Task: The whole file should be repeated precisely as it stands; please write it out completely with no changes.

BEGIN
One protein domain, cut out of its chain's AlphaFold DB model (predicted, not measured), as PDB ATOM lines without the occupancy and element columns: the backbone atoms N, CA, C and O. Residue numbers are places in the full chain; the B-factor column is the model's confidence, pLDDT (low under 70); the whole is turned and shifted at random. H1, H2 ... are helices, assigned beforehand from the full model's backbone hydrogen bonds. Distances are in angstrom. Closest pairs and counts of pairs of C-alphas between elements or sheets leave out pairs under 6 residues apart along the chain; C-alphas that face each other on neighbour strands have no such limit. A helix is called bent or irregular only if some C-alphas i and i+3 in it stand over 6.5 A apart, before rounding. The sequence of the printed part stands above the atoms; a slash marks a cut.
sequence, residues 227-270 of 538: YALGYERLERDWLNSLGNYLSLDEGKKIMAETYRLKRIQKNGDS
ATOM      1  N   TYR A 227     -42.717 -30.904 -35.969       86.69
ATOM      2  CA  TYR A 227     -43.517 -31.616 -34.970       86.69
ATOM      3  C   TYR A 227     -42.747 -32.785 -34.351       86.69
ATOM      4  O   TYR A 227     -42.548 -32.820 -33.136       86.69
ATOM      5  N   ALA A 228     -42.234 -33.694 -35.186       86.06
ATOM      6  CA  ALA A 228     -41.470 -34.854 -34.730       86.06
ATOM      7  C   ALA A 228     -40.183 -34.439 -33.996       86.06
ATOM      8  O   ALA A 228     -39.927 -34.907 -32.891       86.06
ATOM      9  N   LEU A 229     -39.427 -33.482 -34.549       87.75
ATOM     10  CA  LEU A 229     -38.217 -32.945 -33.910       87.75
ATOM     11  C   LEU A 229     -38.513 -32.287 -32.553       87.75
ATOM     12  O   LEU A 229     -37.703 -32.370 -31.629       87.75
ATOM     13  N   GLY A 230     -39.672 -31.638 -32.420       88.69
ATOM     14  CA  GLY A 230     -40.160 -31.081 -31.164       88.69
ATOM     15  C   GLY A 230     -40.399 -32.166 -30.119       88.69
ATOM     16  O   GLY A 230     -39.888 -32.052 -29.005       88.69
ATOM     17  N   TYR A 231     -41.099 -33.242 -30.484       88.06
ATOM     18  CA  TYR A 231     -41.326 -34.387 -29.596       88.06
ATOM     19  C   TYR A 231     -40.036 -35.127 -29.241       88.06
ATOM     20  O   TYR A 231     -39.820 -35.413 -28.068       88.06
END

One protein domain, cut out of its chain's AlphaFold DB model (predicted, not measured), as PDB ATOM lines without the occupancy and element columns: the backbone atoms N, CA, C and O. Residue numbers are places in the full chain; the B-factor column is the model's confidence, pLDDT (low under 70); the whole is turned and shifted at random. H1, H2 ... are helices, assigned beforehand from the full model's backbone hydrogen bonds. Distances are in angstrom. Closest pairs and counts of pairs of C-alphas between elements or sheets leave out pairs under 6 residues apart along the chain; C-alphas that face each other on neighbour strands have no such limit. A helix is called bent or irregular only if some C-alphas i and i+3 in it stand over 6.5 A apart, before rounding. The sequence of the printed part stands above the atoms; a slash marks a cut.
sequence, residues 227-270 of 538: YALGYERLERDWLNSLGNYLSLDEGKKIMAETYRLKRIQKNGDS
ATOM      1  N   TYR A 227     -42.717 -30.904 -35.969       86.69
ATOM      2  CA  TYR A 227     -43.517 -31.616 -34.970       86.69
ATOM      3  C   TYR A 227     -42.747 -32.785 -34.351       86.69
ATOM      4  O   TYR A 227     -42.548 -32.820 -33.136       86.69
ATOM      5  N   ALA A 228     -42.234 -33.694 -35.186       86.06
ATOM      6  CA  ALA A 228     -41.470 -34.854 -34.730       86.06
ATOM      7  C   ALA A 228     -40.183 -34.439 -33.996       86.06
ATOM      8  O   ALA A 228     -39.927 -34.907 -32.891       86.06
ATOM      9  N   LEU A 229     -39.427 -33.482 -34.549       87.75
ATOM     10  CA  LEU A 229     -38.217 -32.945 -33.910       87.75
ATOM     11  C   LEU A 229     -38.513 -32.287 -32.553       87.75
ATOM     12  O   LEU A 229     -37.703 -32.370 -31.629       87.75
ATOM     13  N   GLY A 230     -39.672 -31.638 -32.420       88.69
ATOM     14  CA  GLY A 230     -40.160 -31.081 -31.164       88.69
ATOM     15  C   GLY A 230     -40.399 -32.166 -30.119       88.69
ATOM     16  O   GLY A 230     -39.888 -32.052 -29.005       88.69
ATOM     17  N   TYR A 231     -41.099 -33.242 -30.484       88.06
ATOM     18  CA  TYR A 231     -41.326 -34.387 -29.596       88.06
ATOM     19  C   TYR A 231     -40.036 -35.127 -29.241       88.06
ATOM     20  O   TYR A 231     -39.820 -35.413 -28.068       88.06